Economics Baby boomers turbo charged the post-war recovery. But the ageing boomers are part of a new stagnation that even zero rates can't fix.
In 1938 the US economist Alvin Hansen, sometimes referred to as "the American Keynes", warned his country faced a bleak future that would be characterised by low growth and high unemployment.
He coined the expression "secular stagnation" to describe the outlook.
His pessimism was driven by his belief that falling demand due to the depression-related falling birth rate would reduce investment. He saw the end of the expansion of America's farmlands.
He was wrong.
Thanks in no small part to World War II Hansen's secular stagnation failed to eventuate.
The war created a quantum leap in the demand for defence-related output. The war was funded to a significant degree by the patriotic enthusiasm for Liberty bonds.
Employment opportunities for women, especially in the defence-related manufacturing sector, were opened up in a fashion not seen before. The post-war baby boom turbocharged a US economy that played economic catch-up for those years it had run a warbased economy. When the war ended, the US led the advanced economies on an economic march of growth that lasted until the early 1970s.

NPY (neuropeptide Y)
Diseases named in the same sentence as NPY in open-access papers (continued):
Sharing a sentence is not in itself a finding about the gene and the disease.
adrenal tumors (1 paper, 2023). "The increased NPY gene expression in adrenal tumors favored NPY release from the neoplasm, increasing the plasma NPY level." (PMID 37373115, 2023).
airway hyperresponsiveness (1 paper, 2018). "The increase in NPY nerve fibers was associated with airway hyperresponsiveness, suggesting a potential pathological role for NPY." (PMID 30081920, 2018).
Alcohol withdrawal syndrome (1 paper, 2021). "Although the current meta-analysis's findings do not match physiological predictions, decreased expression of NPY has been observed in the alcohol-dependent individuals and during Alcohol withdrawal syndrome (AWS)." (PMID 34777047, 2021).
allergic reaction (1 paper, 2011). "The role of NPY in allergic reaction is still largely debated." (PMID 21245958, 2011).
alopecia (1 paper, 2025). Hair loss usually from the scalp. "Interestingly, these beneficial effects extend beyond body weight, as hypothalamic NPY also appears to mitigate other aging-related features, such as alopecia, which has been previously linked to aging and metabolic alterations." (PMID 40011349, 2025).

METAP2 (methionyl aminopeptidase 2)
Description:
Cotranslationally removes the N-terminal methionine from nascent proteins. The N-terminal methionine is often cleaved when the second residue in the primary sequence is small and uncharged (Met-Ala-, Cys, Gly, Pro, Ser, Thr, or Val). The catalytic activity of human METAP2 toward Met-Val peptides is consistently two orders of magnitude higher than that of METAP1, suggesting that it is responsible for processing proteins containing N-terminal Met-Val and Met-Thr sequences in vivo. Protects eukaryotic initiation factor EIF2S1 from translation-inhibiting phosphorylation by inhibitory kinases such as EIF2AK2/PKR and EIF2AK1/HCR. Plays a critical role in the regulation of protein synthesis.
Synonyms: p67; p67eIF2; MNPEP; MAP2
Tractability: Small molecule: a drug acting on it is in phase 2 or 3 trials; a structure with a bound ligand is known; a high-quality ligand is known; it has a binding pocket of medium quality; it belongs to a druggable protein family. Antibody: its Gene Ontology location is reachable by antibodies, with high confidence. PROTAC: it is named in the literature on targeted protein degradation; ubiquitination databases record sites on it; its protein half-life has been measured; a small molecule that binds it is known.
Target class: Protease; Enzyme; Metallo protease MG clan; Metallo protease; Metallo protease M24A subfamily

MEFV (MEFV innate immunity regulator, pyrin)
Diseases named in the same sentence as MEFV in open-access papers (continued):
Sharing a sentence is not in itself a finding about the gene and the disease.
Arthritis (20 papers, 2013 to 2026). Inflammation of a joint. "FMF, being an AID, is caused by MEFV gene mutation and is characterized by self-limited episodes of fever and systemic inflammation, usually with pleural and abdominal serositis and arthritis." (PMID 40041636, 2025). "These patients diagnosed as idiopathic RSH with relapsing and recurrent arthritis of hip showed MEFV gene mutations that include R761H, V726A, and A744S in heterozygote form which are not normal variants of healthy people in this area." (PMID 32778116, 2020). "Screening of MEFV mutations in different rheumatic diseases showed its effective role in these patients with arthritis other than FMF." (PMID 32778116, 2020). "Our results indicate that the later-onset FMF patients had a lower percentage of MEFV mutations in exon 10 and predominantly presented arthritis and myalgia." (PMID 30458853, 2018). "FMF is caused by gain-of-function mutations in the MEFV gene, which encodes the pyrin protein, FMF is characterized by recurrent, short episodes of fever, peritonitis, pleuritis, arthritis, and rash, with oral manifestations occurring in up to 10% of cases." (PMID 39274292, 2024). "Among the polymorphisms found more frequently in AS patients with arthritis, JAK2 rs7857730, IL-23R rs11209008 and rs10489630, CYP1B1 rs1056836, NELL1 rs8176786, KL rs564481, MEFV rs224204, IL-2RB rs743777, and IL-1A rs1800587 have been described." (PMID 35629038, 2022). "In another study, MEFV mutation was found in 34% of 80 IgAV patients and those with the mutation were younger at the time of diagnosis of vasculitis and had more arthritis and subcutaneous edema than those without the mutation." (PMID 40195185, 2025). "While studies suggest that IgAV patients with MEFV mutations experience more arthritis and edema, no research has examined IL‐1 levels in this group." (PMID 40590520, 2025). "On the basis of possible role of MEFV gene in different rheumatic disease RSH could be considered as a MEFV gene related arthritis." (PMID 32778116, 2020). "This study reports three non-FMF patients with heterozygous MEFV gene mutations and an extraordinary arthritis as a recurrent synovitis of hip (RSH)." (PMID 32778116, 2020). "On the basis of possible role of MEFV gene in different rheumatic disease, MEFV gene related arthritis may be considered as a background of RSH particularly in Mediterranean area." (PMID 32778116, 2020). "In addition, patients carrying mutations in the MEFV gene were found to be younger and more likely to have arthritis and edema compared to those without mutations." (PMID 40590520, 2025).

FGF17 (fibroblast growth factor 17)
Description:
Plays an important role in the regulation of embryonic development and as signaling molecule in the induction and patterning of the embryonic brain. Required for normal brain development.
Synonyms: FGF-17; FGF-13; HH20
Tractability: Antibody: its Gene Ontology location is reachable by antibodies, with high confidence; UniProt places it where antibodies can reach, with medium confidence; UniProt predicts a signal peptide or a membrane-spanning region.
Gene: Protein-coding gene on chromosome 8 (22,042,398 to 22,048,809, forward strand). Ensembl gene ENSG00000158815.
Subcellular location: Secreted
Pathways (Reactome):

Now, we once more see geopolitical forces coming into play around the globe in such a way that wars of some sort appear inevitable. Do not expect these wars to have the economic silver lining that America enjoyed in the 1940s.
Once again we have another Harvard professor, this time Lawrence Summers, warning his country of the
risks – low growth, low rates and low inflation – it faces from secular stagnation.
The new case argues that advanced economies are suffering from inadequate demand and have been for some time. To achieve full employment, economic performance has required ever-lower interest rate levels.
These have spurred bursts of growth by the inflating of asset bubbles.
We saw, even before the crisis in the US, that the creation of a huge housing bubble had not been enough to lift the economy back to full employment. This condition of chronic demand deficiency has been exacerbated by the global financial crisis. Despite fiveyears of recovery, the US economy has continued to operate well below potential.
Says Summers: "The new secular stagnation hypothesis suggests that macro-economic policy as currently structured and operated, may have difficulty maintaining a posture of full employment and production at potential, and that if these goals are attained there is likely to be a price paid in terms of financial stability."
Low interest rates and low inflation are at the core of the problem. Official or nominal interest rates are at record lows but they can only fall to the zero-bound, which means they cannot fall below zero. Real rates can go below zero. Consider an official nominal rate of 2 per cent with inflation running at 3 per cent. The nominal rate is in positive territory even though the real rate is below zero.
Theoretically at least, there is a level at which the animal spirits of entrepreneurs will be aroused and they will borrow at the ultra-low negative real rates and begin investing and hiring. But, as Summers points out above, this figure could well be incompatible with financial stability.
While the numbers involved in the illustration are not actual examples, they are close to real life.